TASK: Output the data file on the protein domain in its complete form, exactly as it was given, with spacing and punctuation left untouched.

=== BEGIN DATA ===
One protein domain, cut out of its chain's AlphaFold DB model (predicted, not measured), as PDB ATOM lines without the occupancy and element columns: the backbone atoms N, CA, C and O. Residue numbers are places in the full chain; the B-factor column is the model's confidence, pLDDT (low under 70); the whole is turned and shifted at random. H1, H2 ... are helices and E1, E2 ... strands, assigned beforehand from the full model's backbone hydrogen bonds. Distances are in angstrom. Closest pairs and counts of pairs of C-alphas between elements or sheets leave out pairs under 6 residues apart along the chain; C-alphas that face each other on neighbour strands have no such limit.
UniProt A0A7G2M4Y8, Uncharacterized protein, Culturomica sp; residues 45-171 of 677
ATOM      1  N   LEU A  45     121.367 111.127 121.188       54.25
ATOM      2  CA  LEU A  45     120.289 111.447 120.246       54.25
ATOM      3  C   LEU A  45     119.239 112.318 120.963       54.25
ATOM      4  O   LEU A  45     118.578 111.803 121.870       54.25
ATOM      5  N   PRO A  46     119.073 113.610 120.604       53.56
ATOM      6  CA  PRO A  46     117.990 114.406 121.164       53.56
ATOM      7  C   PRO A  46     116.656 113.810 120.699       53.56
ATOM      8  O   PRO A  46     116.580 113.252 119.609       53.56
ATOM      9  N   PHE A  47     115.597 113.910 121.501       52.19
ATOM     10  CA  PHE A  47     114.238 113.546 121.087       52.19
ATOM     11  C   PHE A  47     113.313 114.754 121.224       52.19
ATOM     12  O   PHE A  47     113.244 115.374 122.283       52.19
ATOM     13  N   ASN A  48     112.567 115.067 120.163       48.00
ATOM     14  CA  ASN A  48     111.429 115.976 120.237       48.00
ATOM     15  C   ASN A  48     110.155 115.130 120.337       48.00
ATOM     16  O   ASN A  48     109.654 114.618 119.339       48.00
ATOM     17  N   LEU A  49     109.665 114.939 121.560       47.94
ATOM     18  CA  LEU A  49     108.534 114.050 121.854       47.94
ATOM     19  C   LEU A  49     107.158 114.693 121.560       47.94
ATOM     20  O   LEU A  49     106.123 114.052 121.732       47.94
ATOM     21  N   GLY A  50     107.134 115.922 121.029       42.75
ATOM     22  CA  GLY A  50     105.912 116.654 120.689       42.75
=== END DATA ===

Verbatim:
One protein domain, cut out of its chain's AlphaFold DB model (predicted, not measured), as PDB ATOM lines without the occupancy and element columns: the backbone atoms N, CA, C and O. Residue numbers are places in the full chain; the B-factor column is the model's confidence, pLDDT (low under 70); the whole is turned and shifted at random. H1, H2 ... are helices and E1, E2 ... strands, assigned beforehand from the full model's backbone hydrogen bonds. Distances are in angstrom. Closest pairs and counts of pairs of C-alphas between elements or sheets leave out pairs under 6 residues apart along the chain; C-alphas that face each other on neighbour strands have no such limit.
UniProt A0A7G2M4Y8, Uncharacterized protein, Culturomica sp; residues 45-171 of 677
ATOM      1  N   LEU A  45     121.367 111.127 121.188       54.25
ATOM      2  CA  LEU A  45     120.289 111.447 120.246       54.25
ATOM      3  C   LEU A  45     119.239 112.318 120.963       54.25
ATOM      4  O   LEU A  45     118.578 111.803 121.870       54.25
ATOM      5  N   PRO A  46     119.073 113.610 120.604       53.56
ATOM      6  CA  PRO A  46     117.990 114.406 121.164       53.56
ATOM      7  C   PRO A  46     116.656 113.810 120.699       53.56
ATOM      8  O   PRO A  46     116.580 113.252 119.609       53.56
ATOM      9  N   PHE A  47     115.597 113.910 121.501       52.19
ATOM     10  CA  PHE A  47     114.238 113.546 121.087       52.19
ATOM     11  C   PHE A  47     113.313 114.754 121.224       52.19
ATOM     12  O   PHE A  47     113.244 115.374 122.283       52.19
ATOM     13  N   ASN A  48     112.567 115.067 120.163       48.00
ATOM     14  CA  ASN A  48     111.429 115.976 120.237       48.00
ATOM     15  C   ASN A  48     110.155 115.130 120.337       48.00
ATOM     16  O   ASN A  48     109.654 114.618 119.339       48.00
ATOM     17  N   LEU A  49     109.665 114.939 121.560       47.94
ATOM     18  CA  LEU A  49     108.534 114.050 121.854       47.94
ATOM     19  C   LEU A  49     107.158 114.693 121.560       47.94
ATOM     20  O   LEU A  49     106.123 114.052 121.732       47.94
ATOM     21  N   GLY A  50     107.134 115.922 121.029       42.75
ATOM     22  CA  GLY A  50     105.912 116.654 120.689       42.75